Unlike some of the guys on this list, you definitely noticed Kane during the Oilers’ run. It was just often for the wrong reasons, as he seemed to cross the line from physical presence to sideshow a little too often. That can work when you’re also producing, but he was held to just three goals and five points. Worse, he had just one point against the Golden Knights — a secondary assist in their season-ending 5-2 loss.
It’s virtually impossible to be disappointing on a team that’s in the Stanley Cup Final, especially as an eight-seed that’s having a fun-filled Cinderella run. We’re not trying to leave anyone out, though, so let’s pick on Staal and his three points through 16 games. He’s an old guy who does have a Cup, but it was so long ago that he’s close to regaining OGWAC status via the Jagr Exception. And if you were hoping he’d find another gear in the playoffs and show flashes of his former self, let’s just say you’re still waiting.
Man, we have a ton of Ranger options. Deadline prize Patrick Kane and his one goal? Other deadline prize Vladimir Tarasenko, with four points? Mika Zibanejad’s goal and three assists? They all have a case. But I’ll make sure our team has some youth by giving the slot to Lafrenière, the former No. 1 pick who didn’t record so much as a point in the entire series. I know, I know, he’s still young and it’s always too early to say he should be doing more. But when even Kaapo Kakko and his two points are leaving you in the dust, that’s not great.
Oh, the Leafs. We could go with any number of names here, especially from a Core Four where everyone somehow managed to go from failures to a redemption arc and back to failures again over the course of about two weeks. Was Mitch Marner a disappointment despite 14 points in 11 games? Auston Matthews after a five-goal first round? John Tavares after scoring the OT winner that ended the drought? Well … yeah, actually, you could make the case for all of them, and when Harman did his top-ten list he managed to squeeze the whole group onto it. Fun times in Toronto.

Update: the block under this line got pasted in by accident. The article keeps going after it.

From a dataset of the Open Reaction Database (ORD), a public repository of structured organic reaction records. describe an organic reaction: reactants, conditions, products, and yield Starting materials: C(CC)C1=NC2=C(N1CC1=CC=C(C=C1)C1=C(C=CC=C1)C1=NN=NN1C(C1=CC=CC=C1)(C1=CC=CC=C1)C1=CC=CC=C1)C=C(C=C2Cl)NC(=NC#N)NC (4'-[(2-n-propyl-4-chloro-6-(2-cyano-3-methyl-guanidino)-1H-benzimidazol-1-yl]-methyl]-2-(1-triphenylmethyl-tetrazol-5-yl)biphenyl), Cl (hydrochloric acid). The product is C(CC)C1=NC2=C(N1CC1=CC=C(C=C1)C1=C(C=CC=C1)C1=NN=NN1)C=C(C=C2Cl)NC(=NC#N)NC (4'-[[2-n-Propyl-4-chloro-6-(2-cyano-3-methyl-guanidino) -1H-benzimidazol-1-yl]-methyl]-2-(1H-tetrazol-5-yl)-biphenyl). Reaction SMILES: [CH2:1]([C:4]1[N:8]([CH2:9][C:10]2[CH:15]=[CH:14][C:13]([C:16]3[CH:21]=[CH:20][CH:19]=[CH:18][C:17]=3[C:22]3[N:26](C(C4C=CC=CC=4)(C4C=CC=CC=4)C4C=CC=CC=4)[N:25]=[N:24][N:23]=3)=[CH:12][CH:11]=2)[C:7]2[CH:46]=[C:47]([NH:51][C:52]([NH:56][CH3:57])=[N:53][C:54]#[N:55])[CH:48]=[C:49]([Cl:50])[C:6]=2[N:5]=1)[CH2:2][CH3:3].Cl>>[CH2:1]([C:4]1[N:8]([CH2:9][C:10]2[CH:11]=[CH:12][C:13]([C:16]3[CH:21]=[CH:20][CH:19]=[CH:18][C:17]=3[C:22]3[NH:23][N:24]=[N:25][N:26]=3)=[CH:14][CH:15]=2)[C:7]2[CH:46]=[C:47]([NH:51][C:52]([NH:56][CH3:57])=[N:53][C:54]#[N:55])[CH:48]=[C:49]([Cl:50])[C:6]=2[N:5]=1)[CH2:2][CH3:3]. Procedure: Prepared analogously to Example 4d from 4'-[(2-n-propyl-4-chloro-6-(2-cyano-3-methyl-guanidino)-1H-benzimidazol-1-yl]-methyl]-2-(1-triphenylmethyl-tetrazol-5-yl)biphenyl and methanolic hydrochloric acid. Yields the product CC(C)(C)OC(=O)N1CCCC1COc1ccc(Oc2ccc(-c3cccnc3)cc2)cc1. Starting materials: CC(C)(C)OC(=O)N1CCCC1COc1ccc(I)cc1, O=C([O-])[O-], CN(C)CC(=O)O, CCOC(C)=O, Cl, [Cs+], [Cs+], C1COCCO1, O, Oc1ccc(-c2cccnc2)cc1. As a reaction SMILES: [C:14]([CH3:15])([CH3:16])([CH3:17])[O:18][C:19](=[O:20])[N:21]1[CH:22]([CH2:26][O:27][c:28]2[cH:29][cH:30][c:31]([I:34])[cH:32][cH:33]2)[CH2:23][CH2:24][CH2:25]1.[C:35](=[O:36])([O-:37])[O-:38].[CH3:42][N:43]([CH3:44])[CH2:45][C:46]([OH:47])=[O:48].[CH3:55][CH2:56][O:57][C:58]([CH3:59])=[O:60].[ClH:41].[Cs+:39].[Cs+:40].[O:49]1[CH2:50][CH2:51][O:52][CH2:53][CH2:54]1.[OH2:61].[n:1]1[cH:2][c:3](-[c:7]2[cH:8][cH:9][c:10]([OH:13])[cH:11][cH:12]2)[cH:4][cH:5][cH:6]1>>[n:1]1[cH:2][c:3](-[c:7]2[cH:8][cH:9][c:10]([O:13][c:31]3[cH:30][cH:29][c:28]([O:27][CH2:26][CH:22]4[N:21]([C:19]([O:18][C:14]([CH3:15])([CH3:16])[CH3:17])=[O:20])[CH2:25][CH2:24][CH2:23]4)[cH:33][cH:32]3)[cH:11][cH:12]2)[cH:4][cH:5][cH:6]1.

Rather than use up a third of my forward spots on the Core Four and having the comments section overrun by accusations of Leafs bias, I’m going to go with a lesser name where there won’t be much argument. Bunting managed just one goal and two points over the two-round run, while missing three games to a dumb suspension and then another as a healthy scratch. There were players with higher expectations and worse outputs. But I’m not sure anyone in this year’s playoffs cost themselves more money than this pending UFA.
Hey, remember that whole thing about how once he was out of Edmonton, the light bulb would go off and he make the Oilers look dumb for giving up on him? Never mind. His postseason contribution was one secondary assist in seven games, before heading back to the press box. In all, the only forward the Hurricanes added at the deadline gave them no goals and three points in 24 games across the regular season and playoffs.
Finally, the rightful winner of the 2016 Conn Smythe isn’t anywhere near as productive a player anymore. You’d hope for more than two points, though. And the bigger story is that he’s no longer even in the lineup, sent to the press box as a healthy scratch. That’s not news for some 35-year-olds, but it definitely is when you’re the reigning NHL ironman. We miss you, Phil, but we know you’re just building drama for that big return at a crucial point in the Final, right? Right?
(Photo of Kirill Kaprizov: David Berding / Getty Images)